Gathering Family Information and Research

Finding Family Information 

You can begin identifying your ancestors by gathering information about yourself, your siblings, your parents, and your grandparents. Typically, information about these close relatives is readily available simply by talking to them, or searching through home sources. If you have not done so already, you should interview older close family members as soon as possible to obtain their life histories.

Information You Should Gather
You will want to gather the following types of information:

  • Name, including first name, middle name, and last name (surname). You will want to learn the maiden surname of female ancestors (the surname at birth)
  • Gender: male or female
  • Birth date and place (or date and place of baptism or christening in a church)
  • Marriage date and place
  • Death, burial, or cremation, date and place
  • Biographical information
  • Religious affiliation
  • Migrations
  • Social and economic status, education, and occupation
  • Military service
  • Ethnic background
  • Participation in community, organization, social, and historical events
  • Naming practices

To locate living relatives, you can search Internet sites such as or

Family Sources of Information
To increase your accuracy, ask family members if they have created or stored any documents containing family history information. You should compare memories and oral traditions with information from these other sources. Here is a list of records you or they may have:

Bibles Family Bibles may contain a few pages devoted to genealogical records of the family (births, marriages, and deaths). Information found in a family Bible should be carefully evaluated, and if possible, confirmed by other sources.
Diaries and Journals From the standpoint of family history, diaries and journals are invaluable. They should be carefully studied for genealogical information.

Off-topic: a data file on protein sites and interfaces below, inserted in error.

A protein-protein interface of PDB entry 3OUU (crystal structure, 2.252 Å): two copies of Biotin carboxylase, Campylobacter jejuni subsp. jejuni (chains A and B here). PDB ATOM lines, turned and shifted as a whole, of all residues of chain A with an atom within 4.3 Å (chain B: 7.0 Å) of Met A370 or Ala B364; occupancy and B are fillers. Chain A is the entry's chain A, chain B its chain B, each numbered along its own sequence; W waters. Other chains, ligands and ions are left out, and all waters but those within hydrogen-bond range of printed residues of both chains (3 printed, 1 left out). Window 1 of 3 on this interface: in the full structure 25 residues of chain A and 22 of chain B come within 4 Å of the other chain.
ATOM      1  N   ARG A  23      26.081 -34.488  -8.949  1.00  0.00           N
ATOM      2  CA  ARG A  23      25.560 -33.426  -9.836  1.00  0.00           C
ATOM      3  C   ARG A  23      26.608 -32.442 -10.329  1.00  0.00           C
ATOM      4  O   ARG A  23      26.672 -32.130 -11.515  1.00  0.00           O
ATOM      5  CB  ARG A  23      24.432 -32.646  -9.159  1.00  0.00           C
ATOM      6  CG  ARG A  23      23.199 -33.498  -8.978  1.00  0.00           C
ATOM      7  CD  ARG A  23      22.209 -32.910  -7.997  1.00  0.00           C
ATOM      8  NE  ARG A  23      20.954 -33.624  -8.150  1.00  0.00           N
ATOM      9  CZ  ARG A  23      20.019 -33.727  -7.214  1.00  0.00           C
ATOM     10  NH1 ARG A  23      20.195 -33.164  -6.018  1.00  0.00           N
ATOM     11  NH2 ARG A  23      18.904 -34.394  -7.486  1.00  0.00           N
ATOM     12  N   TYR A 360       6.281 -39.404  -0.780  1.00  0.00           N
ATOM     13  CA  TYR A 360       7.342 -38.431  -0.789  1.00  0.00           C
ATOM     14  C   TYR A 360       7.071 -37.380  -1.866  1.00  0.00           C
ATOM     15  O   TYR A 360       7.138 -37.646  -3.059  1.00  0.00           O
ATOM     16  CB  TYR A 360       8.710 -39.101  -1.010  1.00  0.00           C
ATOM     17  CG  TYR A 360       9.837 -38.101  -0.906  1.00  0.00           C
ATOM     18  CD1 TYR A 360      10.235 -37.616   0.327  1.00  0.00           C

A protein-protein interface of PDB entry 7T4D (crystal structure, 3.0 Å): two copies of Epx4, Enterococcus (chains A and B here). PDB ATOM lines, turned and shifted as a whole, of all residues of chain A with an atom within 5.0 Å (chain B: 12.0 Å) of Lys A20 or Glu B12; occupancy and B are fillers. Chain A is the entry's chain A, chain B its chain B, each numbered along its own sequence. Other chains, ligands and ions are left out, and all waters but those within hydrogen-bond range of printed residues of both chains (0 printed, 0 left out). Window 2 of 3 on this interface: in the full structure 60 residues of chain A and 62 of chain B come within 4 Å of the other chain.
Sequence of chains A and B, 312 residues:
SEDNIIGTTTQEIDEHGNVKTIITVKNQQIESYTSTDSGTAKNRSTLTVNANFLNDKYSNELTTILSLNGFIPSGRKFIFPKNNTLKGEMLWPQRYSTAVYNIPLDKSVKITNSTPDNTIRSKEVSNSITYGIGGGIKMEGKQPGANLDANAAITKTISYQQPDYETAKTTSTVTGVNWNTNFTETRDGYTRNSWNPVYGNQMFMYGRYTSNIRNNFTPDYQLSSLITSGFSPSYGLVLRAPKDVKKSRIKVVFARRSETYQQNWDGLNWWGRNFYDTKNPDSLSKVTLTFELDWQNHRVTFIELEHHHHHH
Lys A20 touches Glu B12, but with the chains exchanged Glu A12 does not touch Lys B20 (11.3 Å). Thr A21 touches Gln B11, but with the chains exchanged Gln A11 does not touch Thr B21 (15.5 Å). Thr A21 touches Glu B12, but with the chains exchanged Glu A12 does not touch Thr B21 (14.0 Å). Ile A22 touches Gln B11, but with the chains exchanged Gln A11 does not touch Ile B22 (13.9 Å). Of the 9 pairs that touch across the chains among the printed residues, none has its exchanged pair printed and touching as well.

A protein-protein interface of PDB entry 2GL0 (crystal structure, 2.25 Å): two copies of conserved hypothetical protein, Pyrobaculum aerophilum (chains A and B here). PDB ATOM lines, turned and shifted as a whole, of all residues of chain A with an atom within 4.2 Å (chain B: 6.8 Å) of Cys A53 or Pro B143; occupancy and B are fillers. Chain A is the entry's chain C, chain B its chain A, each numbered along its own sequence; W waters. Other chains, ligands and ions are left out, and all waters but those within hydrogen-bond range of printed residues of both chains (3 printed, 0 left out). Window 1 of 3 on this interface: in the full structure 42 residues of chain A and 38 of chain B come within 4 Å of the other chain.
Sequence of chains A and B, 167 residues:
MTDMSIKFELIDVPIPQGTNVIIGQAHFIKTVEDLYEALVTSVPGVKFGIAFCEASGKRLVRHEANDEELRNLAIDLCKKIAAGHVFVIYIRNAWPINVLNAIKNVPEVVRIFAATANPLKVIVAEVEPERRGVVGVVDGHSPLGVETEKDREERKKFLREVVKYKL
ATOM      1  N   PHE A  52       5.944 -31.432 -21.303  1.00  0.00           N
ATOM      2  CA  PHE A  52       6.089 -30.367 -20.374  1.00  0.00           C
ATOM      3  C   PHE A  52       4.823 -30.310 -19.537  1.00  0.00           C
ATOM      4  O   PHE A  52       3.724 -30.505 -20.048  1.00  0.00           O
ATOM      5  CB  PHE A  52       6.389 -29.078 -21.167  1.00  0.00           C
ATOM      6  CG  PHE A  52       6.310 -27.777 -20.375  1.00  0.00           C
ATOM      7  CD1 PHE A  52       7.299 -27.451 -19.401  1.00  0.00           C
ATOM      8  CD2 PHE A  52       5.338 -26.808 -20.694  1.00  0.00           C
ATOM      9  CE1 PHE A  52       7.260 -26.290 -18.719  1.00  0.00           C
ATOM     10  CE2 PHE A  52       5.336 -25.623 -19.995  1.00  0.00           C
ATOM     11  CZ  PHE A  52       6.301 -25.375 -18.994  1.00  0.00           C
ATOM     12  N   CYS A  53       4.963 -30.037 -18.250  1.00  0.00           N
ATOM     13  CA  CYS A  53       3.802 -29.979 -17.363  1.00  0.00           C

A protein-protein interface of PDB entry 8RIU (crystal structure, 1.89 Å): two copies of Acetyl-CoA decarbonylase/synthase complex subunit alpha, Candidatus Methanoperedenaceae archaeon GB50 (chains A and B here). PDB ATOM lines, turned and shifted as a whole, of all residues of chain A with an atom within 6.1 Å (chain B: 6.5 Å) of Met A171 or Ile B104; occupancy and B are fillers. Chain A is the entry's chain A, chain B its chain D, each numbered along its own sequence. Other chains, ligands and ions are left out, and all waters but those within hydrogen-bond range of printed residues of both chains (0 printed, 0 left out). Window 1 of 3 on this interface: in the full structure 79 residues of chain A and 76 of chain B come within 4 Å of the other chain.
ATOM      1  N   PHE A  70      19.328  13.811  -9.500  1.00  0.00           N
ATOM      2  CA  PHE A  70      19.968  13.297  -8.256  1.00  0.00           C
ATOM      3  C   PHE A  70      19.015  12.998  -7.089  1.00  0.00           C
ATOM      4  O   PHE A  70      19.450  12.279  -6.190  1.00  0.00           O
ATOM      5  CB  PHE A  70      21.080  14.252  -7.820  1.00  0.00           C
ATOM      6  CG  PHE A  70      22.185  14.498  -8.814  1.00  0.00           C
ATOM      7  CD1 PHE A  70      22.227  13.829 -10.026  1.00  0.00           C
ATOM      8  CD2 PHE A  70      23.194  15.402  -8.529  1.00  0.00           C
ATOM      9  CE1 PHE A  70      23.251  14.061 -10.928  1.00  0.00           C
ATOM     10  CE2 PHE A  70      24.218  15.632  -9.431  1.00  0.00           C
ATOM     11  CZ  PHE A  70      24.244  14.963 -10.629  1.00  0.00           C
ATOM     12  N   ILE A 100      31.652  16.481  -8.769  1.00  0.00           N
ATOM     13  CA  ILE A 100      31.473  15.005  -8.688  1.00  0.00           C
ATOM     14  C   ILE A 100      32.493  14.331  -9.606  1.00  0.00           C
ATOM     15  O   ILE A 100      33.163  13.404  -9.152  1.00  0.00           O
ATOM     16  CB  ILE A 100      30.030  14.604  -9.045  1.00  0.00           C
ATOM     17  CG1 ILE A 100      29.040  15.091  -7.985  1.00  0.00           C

Biographies Often, unpublished biographies are found among the loose papers of a relative. Unscholarly, poorly written, and illogical as they may sometimes seem, they are still priceless to the family historian.
Letters Old letters are the most informal and intimate family sources. Note the addresses, names of the correspondents, postmarks, and dates for useful information.
Memorial Cards and Funeral Programs Genealogical data on funeral memorabilia includes date of birth, place of birth, date of death, place of burial, and age at death.
Church Records These records include certificates of birth, baptism (or christening), marriage, advancement, death, and funeral notices.
Civil Records Competent civil recorders prepared birth, marriage, and death certificates usually near the date of the event.
Citizenship Records The records of immigrant ancestors may contain citizenship papers, dates of arrival, ports of embarkation and debarkation, and other details.
Fraternal Records Freemasons, the Benevolent and Protective Order of Elks, Knights of Columbus, etc., preserve biographical sketches of their membership.
Genealogical Records Other family members and ancestors may have compiled genealogical records. Inquire about both paper and digital files.